Safety Tips for Waterfront Outings

One of the best outings for a school or community group is to head for the local lake or waterfront on a sunny day to enjoy the natural beauty of British Columbia.  To ensure the day ends happily, and not in tragedy, the Lifesaving Society offers the following tips for safety around the water.

Location Knowledge:

Prior to the day of the outing, group leaders should obtain knowledge of the waterfront the group will be visiting such as:

  • Is there lifeguard supervision and are they certified with National Lifeguard Service (NLS) Waterfront training?
  • If no lifeguard supervision, is there any emergency equipment provided such as ring buoy or other reaching assist?
  • Where are the designated swimming areas and hazardous areas to be avoided?
  • Are there drop-offs or other hidden hazards such as rocks just below the water surface?
  • In case of emergency, are there park rangers or other nearby staff who could be contacted?  And do they have emergency training?
  • Is there an emergency phone nearby or is there reliable cell phone reception?
  • Does warning signage use symbols for those with English as a second language?

Group Orientation:

Prior to the day of the outing, all members of the group should attend a group orientation to relay the location knowledge obtained as well as to make participants aware of the rules to be strictly enforced during the outing, including:

  • Using a ‘buddy system’ to pair up participants and make them understand the importance of staying with, and keeping an eye on, their buddy.
  • Staying within the designated swimming area.
  • Inflatable toys are not allowed.
  • Consequences if a rule is not followed.
  • Group leaders must also explain to students what they are expected to do in case of an emergency and how (verbally or using agreed upon hand signals) to indicate that an emergency has occurred.

Also ensure that parents/guardians have been made aware of the nature and location of the outing and that emergency contact information if available for each participant.  A trip plan should also be left with a responsible adult not on the trip who will be notified on the safe return of the group and will notify emergency services in the case of not being notified of a safe return by the specified time.


  • Ideally, go to a lifeguard-supervised waterfront where there is professional supervision and aquatic staff are trained and equipped to deal with aquatic emergencies as well as minor and major first aid situations.
  • If going to a non-lifeguard-supervised waterfront, an option is to hire one or more lifeguards depending on group size.  The Lifesaving Society provides insurance coverage for lifeguards who offer their services at private functions.  These lifeguards can be contacted through your local swimming pool or the Society can assist in advising them of your event.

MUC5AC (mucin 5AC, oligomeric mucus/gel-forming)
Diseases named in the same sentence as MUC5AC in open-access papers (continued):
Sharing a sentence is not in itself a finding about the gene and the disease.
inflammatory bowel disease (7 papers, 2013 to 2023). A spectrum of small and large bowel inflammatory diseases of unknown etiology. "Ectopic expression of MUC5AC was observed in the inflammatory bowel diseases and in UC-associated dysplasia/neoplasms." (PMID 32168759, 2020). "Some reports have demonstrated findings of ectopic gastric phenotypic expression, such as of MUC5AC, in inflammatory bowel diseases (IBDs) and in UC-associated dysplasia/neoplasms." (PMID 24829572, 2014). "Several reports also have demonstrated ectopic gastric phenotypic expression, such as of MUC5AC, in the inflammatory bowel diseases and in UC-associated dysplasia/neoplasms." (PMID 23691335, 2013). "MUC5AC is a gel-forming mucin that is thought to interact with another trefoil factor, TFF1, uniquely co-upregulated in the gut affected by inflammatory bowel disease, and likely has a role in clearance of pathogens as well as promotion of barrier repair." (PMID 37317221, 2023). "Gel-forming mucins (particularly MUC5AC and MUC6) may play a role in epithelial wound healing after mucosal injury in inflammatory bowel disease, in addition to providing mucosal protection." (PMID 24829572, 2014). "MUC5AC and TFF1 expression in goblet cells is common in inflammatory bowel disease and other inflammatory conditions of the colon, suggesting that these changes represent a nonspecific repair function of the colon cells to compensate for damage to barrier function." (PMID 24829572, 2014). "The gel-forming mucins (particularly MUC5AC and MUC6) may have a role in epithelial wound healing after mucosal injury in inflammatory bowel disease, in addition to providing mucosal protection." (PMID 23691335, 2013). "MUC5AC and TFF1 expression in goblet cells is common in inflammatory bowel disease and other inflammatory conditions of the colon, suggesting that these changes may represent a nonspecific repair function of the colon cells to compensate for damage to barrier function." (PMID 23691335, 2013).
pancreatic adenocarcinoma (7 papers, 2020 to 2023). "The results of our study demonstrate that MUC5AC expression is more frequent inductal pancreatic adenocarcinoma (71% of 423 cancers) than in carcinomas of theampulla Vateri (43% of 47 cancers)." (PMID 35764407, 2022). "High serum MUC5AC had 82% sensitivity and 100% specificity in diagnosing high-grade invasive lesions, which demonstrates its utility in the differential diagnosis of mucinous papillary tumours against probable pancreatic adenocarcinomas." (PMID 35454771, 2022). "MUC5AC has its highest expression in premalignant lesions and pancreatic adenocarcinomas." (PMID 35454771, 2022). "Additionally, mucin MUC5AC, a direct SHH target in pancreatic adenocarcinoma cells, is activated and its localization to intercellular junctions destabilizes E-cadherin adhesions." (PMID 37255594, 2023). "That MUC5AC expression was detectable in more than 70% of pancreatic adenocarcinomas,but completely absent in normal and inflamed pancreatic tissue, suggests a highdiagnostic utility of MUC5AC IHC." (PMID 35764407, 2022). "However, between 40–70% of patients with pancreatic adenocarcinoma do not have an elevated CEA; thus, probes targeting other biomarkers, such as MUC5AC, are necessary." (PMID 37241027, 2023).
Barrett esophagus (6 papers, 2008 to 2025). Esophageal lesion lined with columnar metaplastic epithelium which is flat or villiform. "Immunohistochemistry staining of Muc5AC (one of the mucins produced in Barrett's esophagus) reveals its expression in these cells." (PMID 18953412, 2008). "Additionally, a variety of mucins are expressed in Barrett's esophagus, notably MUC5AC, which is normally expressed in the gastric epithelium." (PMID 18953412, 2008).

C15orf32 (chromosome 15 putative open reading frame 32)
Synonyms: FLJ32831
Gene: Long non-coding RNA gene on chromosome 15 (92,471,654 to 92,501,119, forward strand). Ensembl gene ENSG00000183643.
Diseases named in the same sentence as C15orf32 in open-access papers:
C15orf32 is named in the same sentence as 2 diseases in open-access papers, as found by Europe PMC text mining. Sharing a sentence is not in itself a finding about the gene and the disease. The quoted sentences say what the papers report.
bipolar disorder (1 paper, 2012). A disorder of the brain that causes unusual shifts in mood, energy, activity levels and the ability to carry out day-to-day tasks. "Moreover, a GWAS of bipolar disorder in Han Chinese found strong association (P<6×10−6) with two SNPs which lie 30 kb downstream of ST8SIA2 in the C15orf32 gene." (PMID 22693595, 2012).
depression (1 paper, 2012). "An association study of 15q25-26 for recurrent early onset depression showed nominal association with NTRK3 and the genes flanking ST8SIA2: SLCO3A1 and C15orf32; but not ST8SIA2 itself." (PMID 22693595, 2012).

• If not going to a lifeguard-supervised area and not hiring a lifeguard, determine what qualifications and training group leaders hold.
  • If group leaders are responsible for supervision, ensure the ratio of leaders to students does not exceed 8:1, unless the students are under 8 years of age where the ratio should not exceed 3:1.

Swimming Skills Check:

Prior to the day of the outing, determine the level of swimming ability for each student.  If they have taken Canadian Red Cross lessons, have they obtained Swim Kids 5 level?  If not, they should be able to accomplish the Lifesaving Society’s Swim to Survive standard:

1.  Roll into deep water            2.  Tread water for 1 minute            3.  Swim 50 metres

  • If unable to do this, make lifejackets available for the marginal swimmers and inform the non-swimmers that they are not to enter the water or be within two metres of the water’s edge.
  • Even competent swimmers can be compromised by cramps, hazards, cold water, etc. so continual supervision of the group is essential.

During the Outing:

On the day of the outing, group leaders must take full responsibility for the safety and well-being of the participants and must enforce the rules explained at the Group Orientation.

In Case of Emergency:

Prior to the day of the outing, plan for the worst case scenario by determining who among the group leaders will:

  • Take the ‘command’ role
  • Provide first aid
  • Make the call for emergency services
  • Deal with crowd control, hysterical friends/relatives and the media
  • Write reports of exactly what happened, when, where and to whom

As with any such outing, check with your insurance provider to ensure the activity will be covered under existing insurance and whether waiver forms are required.